Prince of Peace

          

     Searching His Word, Seeking His Heart

We found last week that Matthew gives the lineage of Jesus from Abraham to the father of Joseph, “the husband of Mary.” (See Son of David

This week, we look at the lineage by Luke, given in reverse order, and all the way back to Adam. Likely Luke, a Gentile, would find identity in that Adam is the father of us all. But there is a discrepancy in this list. David back to Abraham, is the same in both accounts, but from Jesus to David, nothing is the same.

So what do we do with that? Luke states that Jesus was…

…the son, so it was thought, of Joseph. Luke 3:23

Many scholars believe that Luke gave the lineage from Mary’s side. It still goes back to David but through David’s son, Nathan, rather than Solomon. Either way, Jesus was the Son of David as was prophesied in the Old Testament.

In addition, he was born in the town of David—Bethlehem. It is interesting to think that those hills around Bethlehem, where David watched his sheep and spent time praying, were the very same hills where future shepherds would see an angel with the brilliant glory of the Lord shining around them. Remember, the angel said,

“I bring you good news of great joy that will be for all the people. Today in the town of David a Savior has been born to you; he is Christ the Lord. This will be a sign to you: You will find a baby wrapped in cloths [swaddled up tight] and lying in a manger.” Luke 2:10-12

Could it be any more thrilling to these lowly shepherds?

Oh, but there’s more! Suddenly the angel is joined by a whole host of heavenly angels. Imagine a sky full. That, my friends, is the great welcoming of the Savior. How glorious! They joyfully sing their text together.

“Glory to God in the Highest, and on earth peace to men on whom his favor rests.” Luke 2:14

Two ideas—praise to God and peace for people, people who have found their way to God.

Fast forward to 2019. We’re still reading these glorious words. We’re still celebrating and rejoicing over His blessed coming. The world jumps on the band wagon with us but tries to dilute its impact with frivolous, mushy, secular influences, yet we cling to the heart of these powerful words.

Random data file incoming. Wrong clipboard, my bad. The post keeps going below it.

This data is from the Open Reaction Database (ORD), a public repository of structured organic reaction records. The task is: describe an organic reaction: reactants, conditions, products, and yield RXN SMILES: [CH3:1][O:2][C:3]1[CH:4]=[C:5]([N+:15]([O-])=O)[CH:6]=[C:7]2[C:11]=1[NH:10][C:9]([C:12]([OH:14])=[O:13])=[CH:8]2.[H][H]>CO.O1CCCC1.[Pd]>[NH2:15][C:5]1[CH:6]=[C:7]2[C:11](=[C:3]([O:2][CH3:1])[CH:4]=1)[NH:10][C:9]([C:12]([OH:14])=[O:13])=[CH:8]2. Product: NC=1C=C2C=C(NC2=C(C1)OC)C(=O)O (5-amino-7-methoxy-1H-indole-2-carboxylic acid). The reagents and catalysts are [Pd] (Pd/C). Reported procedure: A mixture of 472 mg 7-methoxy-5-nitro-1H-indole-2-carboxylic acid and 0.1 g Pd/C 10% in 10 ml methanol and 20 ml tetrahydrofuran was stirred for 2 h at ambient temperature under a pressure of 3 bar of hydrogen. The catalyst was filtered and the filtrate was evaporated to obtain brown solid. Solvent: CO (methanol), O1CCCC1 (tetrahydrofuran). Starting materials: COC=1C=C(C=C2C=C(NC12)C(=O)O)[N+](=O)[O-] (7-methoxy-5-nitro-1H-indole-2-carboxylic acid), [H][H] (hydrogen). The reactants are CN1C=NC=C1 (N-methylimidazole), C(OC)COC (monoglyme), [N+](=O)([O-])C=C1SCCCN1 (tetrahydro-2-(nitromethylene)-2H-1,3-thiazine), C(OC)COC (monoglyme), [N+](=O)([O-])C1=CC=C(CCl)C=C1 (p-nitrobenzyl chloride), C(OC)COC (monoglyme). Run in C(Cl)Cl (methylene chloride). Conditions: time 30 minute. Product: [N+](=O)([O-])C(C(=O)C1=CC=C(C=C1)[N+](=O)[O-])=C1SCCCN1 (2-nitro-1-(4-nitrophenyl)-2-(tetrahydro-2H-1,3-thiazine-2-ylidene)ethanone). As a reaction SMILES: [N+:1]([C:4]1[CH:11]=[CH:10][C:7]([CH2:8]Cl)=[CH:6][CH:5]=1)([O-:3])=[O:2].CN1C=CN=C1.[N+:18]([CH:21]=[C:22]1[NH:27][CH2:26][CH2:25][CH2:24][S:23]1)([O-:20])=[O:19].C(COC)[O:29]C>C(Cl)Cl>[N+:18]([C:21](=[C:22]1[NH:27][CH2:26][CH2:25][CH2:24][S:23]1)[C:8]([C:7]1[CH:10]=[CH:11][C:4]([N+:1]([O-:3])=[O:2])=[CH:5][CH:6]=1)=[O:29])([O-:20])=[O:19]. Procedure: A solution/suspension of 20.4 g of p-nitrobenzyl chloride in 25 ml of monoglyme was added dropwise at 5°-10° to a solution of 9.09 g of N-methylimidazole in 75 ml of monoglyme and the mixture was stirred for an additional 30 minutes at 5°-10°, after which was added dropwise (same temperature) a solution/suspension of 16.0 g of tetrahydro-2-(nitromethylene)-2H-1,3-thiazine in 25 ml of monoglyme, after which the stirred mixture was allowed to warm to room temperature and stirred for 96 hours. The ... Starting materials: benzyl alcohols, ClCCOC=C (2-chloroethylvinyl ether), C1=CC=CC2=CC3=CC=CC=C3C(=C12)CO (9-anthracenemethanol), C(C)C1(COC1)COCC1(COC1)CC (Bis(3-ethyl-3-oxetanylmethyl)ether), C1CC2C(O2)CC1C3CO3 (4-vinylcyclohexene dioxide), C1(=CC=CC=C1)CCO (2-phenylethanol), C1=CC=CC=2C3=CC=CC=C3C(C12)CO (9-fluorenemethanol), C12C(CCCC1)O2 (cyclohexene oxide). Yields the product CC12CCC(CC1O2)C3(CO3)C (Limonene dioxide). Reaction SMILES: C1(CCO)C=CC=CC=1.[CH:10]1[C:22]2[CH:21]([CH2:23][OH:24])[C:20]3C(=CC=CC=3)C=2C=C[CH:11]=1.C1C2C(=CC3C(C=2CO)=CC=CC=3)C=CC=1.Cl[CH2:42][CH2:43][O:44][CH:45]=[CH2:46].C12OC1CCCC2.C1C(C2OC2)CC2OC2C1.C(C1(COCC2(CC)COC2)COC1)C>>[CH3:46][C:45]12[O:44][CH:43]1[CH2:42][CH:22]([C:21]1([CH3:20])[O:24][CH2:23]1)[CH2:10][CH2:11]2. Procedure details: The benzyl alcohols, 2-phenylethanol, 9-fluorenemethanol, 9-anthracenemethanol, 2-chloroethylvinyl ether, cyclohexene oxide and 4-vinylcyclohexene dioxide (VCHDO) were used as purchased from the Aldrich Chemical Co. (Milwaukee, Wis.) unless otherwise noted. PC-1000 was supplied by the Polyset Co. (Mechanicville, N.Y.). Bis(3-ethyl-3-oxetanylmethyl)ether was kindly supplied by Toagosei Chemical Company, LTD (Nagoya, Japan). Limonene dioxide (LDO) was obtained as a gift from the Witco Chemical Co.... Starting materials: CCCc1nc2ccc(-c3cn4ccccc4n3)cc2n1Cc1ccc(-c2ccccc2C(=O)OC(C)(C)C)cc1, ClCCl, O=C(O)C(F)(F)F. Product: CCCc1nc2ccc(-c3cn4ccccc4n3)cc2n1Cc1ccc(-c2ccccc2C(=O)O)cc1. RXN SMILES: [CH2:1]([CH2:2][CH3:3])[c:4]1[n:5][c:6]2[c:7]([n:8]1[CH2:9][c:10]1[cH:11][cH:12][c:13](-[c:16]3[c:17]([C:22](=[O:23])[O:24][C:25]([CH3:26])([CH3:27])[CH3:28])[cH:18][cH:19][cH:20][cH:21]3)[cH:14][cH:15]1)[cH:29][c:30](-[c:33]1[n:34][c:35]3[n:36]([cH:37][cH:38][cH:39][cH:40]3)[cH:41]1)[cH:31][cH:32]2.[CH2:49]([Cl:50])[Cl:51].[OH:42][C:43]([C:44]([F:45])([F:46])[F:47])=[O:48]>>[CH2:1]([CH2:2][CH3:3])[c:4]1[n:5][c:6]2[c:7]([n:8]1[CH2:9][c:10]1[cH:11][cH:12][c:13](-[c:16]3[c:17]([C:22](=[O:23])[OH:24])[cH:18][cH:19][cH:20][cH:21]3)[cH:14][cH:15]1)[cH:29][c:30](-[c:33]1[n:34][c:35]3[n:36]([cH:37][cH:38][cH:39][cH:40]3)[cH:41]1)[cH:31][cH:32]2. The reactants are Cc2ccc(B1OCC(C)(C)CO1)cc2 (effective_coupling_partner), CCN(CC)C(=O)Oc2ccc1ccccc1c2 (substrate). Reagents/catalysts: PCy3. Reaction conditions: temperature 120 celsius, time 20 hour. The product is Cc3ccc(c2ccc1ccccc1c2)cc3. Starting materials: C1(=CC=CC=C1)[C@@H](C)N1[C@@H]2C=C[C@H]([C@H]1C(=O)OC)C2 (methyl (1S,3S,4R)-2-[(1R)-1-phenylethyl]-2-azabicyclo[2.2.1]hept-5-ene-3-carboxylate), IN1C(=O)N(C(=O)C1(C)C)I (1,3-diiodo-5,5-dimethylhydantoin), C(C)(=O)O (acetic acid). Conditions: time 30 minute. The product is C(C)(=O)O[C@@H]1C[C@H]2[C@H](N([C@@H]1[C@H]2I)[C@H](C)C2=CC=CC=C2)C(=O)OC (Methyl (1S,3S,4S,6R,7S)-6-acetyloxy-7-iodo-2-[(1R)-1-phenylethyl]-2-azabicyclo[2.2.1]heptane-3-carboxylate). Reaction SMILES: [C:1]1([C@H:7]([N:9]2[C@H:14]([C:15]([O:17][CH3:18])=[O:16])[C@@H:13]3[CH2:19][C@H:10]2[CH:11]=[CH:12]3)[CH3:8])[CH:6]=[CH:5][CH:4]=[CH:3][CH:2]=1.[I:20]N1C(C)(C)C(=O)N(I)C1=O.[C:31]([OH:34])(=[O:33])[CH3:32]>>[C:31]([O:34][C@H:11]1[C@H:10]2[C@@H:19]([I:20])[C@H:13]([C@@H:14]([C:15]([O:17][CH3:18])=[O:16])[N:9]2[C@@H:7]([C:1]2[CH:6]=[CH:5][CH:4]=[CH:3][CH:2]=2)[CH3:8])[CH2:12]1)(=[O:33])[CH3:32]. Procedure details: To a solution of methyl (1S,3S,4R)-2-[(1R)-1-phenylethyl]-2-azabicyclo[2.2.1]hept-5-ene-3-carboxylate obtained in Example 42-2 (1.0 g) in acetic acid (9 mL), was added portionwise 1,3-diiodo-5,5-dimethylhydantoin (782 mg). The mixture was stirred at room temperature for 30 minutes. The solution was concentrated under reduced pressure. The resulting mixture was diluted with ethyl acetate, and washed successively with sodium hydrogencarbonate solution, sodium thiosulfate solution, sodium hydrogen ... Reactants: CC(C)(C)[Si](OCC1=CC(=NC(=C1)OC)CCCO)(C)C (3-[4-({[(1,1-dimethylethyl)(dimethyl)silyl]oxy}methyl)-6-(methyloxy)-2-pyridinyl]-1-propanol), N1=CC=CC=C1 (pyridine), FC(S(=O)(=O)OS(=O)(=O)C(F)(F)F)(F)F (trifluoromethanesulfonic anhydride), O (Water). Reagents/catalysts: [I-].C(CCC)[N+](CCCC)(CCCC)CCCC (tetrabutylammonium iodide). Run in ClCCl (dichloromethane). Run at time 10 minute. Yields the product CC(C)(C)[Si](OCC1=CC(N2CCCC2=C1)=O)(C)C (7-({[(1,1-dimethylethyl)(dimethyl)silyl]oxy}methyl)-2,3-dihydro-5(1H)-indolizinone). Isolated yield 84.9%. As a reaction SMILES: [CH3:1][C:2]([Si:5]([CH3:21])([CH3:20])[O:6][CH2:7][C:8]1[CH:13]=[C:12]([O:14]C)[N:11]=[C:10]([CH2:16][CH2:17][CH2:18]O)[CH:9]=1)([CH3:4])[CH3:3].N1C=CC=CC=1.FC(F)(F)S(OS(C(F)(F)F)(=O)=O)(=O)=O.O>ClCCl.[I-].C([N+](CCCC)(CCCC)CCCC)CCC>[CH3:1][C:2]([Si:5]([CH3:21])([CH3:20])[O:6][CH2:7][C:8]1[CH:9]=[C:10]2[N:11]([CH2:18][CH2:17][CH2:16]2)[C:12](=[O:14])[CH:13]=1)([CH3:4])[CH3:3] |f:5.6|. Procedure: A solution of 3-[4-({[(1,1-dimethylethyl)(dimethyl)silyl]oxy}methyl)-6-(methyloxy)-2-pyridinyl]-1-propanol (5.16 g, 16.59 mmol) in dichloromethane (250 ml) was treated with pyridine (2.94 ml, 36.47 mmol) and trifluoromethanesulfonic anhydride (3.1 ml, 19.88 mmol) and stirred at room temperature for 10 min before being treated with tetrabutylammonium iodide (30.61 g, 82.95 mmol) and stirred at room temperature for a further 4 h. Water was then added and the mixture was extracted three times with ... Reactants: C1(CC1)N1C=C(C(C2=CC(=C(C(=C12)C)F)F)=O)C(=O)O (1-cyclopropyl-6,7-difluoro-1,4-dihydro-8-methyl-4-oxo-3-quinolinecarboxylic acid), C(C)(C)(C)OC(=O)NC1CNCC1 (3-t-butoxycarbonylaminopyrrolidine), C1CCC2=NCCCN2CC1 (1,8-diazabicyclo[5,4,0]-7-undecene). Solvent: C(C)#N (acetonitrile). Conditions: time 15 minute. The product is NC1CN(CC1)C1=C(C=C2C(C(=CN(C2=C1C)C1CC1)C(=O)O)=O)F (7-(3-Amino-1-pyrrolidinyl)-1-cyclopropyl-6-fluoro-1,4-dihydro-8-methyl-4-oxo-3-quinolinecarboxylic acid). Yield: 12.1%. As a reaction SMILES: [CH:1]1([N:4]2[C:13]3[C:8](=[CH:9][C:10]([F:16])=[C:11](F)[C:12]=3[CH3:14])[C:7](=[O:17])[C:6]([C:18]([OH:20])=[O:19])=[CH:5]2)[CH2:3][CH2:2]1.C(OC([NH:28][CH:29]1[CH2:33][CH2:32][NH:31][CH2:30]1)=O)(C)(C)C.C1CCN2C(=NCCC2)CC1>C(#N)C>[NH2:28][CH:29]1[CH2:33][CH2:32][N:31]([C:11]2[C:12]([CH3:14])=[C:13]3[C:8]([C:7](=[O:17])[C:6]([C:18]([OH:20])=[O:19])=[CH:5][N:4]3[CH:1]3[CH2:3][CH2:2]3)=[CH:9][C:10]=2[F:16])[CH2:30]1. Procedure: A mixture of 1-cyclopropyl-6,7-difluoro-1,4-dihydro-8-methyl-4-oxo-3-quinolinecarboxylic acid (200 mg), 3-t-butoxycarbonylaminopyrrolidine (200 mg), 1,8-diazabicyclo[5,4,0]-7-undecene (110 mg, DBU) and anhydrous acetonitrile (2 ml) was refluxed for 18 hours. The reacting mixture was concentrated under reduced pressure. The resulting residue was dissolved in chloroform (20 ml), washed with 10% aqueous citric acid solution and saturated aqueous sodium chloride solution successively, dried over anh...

We must praise God our Father and God His Son with all our hearts for therein we find our peace.

Peace, even with the extras at Christmas. For me personally, that means finding peace in the midst of selling a house, packing up, and moving to our new house. Yes, in the middle of December! With seven grandchildren and their parents coming. You have your set of distractions as well, but may we intentionally make time to be still, hear the angel voices, and give praise for the God-man’s birth.

… he will be called Wonderful Counselor, Mighty God, Everlasting Father, Prince of Peace. Isaiah 9:6

~ Joyce ~

Son of David

Searching His Word
 Seeking His Heart

Speaking of David… Speaking of the Son ( capital “S”) of David…  and speaking of lineage… let’s veer off a bit and make some connections as we move into these last two Thursdays before Christmas.

Matthew starts his gospel with these words:

A record of the genealogy of Jesus Christ the son of David, the son of Abraham: Matthew 1:1

The Old Testament is full of prophecy of the coming Son of David.

Matthew writes primarily to the Jews when he relates the Gospel story. Being from the line of David is important and very Jewish. So, he gives the lineage of Jesus first pop out of the bag at the beginning of chapter 1, from Abraham to David to the Babylonian exile, right down to Joseph, who he makes clear is only the “husband of Mary.” The angel reminds Joseph that he is not the father; Mary conceives from the Holy Spirit.